Monday, December 5, 2016

Fiction River: Unnatural Worlds

Fiction River is a series of anthologies from WMG Publishing. The first one published was Unnatural Worlds, back in 2013. I recently read it after picking it up in a Storybundle.
Before getting to the stories, a bit about the publication. In the foreward/introduction, editors Dean Wesley Smith and Kristine Kathryn Rusch write about the (then new) idea of Fiction River. Both had worked in publishing in the past, decided it wasn't for them, and had solid success as authors. But the rise of crowdfunding via the Internet mitigated the financial risk of putting together an anthology project, and the editors were able to commission stories by authors from their own personal networks. Fiction River is a good example of new technologies driving innovation in an established industry.

I was pretty sure going in that many of the twelve stories would be solid since I recognized the authors. And this was in fact the case, with names such as Esther Friesner and David Farland, plus stories by each of the editors. I'd not encountered most of the other authors before, but given the experience of the editors, I wasn't surprised to find that I enjoyed most of their stories as well.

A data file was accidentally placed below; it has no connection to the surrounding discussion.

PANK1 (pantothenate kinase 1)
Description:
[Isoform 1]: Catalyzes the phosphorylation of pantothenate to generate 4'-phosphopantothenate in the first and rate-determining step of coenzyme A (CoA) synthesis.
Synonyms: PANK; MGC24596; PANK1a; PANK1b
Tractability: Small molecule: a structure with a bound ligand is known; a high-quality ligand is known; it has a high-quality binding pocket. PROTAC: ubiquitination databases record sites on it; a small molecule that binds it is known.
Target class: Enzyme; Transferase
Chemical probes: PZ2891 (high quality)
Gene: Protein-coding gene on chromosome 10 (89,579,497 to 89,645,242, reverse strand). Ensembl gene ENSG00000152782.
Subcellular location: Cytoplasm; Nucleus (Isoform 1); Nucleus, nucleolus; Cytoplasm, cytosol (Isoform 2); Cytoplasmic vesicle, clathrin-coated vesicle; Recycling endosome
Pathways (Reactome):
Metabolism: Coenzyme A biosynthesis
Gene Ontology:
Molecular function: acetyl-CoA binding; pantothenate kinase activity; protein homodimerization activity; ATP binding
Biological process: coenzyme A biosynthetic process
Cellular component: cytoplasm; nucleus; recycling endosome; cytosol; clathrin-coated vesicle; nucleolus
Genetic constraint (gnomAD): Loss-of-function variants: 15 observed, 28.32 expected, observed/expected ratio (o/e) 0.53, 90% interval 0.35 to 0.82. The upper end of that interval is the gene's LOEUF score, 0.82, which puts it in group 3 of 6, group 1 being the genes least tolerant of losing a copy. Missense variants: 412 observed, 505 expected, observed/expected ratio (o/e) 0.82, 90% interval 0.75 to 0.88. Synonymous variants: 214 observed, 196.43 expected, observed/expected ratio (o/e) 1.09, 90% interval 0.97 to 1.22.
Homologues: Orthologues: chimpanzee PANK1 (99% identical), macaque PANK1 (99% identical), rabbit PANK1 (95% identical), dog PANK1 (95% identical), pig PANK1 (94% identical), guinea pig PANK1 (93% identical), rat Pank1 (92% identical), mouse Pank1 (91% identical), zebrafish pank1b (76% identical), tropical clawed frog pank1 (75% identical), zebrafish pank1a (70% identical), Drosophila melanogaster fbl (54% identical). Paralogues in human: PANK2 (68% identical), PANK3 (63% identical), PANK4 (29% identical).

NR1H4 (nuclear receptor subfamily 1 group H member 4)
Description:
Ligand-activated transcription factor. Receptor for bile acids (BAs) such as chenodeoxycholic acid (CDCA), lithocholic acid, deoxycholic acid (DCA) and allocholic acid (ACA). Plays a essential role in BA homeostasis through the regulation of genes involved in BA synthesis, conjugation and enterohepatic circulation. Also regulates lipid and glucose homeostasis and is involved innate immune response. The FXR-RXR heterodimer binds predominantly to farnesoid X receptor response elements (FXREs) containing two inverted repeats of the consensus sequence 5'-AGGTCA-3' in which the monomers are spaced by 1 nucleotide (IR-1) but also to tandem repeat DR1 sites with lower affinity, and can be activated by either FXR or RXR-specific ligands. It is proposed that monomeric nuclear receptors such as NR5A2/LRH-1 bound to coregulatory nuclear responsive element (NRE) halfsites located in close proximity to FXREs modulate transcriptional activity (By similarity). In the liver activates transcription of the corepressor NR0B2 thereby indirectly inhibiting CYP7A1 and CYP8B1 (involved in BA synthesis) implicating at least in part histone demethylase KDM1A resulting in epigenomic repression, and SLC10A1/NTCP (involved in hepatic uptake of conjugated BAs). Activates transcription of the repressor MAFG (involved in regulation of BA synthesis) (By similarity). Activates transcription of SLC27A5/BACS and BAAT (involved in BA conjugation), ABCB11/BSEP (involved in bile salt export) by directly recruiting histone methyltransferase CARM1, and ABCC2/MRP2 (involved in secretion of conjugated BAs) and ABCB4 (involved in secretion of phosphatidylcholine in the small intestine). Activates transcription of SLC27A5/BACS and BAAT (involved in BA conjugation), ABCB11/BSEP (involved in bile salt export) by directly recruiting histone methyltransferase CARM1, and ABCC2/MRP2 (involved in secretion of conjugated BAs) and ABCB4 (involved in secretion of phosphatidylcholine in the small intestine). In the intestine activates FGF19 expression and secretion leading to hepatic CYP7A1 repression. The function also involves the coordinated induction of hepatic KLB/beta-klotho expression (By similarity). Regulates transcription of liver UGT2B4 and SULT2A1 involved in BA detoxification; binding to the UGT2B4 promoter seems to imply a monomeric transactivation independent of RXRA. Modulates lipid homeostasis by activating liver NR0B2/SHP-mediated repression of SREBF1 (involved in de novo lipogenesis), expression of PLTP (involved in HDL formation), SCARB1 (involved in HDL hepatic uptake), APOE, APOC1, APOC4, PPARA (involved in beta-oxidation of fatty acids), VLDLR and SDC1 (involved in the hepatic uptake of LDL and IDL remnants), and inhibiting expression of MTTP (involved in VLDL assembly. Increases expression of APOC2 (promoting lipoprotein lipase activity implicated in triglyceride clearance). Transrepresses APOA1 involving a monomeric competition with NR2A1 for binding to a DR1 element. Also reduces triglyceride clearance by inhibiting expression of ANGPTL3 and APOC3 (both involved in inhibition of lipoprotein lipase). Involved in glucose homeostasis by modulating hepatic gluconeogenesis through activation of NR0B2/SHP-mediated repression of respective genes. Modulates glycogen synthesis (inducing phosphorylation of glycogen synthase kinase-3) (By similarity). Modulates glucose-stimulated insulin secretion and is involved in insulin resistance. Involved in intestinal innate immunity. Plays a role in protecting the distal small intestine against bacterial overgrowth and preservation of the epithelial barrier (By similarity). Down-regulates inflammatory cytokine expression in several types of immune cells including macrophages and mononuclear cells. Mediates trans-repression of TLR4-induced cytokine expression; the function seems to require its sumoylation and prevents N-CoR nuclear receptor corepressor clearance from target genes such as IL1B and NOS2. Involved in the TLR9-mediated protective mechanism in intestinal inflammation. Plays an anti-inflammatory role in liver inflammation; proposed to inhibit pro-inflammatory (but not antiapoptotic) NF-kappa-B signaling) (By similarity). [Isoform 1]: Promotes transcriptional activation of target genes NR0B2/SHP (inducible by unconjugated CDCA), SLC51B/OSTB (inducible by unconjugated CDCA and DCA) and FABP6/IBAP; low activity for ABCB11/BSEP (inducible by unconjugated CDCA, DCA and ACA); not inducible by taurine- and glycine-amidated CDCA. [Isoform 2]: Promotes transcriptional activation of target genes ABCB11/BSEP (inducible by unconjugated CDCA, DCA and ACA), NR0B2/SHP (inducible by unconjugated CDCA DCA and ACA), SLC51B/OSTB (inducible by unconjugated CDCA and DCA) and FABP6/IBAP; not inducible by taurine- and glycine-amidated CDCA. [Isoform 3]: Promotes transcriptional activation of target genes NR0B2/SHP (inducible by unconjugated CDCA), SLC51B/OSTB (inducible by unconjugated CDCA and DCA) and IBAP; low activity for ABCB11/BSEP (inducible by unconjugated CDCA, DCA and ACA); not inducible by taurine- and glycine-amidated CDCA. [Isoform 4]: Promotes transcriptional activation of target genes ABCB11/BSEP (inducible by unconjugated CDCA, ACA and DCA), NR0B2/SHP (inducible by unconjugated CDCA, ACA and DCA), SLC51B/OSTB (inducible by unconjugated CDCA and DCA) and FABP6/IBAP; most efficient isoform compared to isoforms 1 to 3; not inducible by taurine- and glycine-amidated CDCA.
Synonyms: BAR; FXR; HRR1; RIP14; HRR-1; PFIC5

While the theme of the anthology is stories that deal with different worlds, the stories treat that theme very differently. Some are literal, such as Devon Monk's Life Between Dreams, where the characters actually walk across multiple worlds. Others are more symbolic, dealing with characters that come from different worlds, such as Ray Vukcevich's Finally Family.

My personal favorite is Esther Friesner's The Grasshopper and My Aunts, which was fairly predictable since I've read a bunch of her books. It's written in Victorian-era style and deals with Greek myths living in the English countryside. Quick moving and humorous throughout.

I like the idea of the Fiction River anthology series, and there's plenty more of them by now. Unnatural Worlds is a good opening effort. I'll probably seek out some more of them in the future.

No comments:

Post a Comment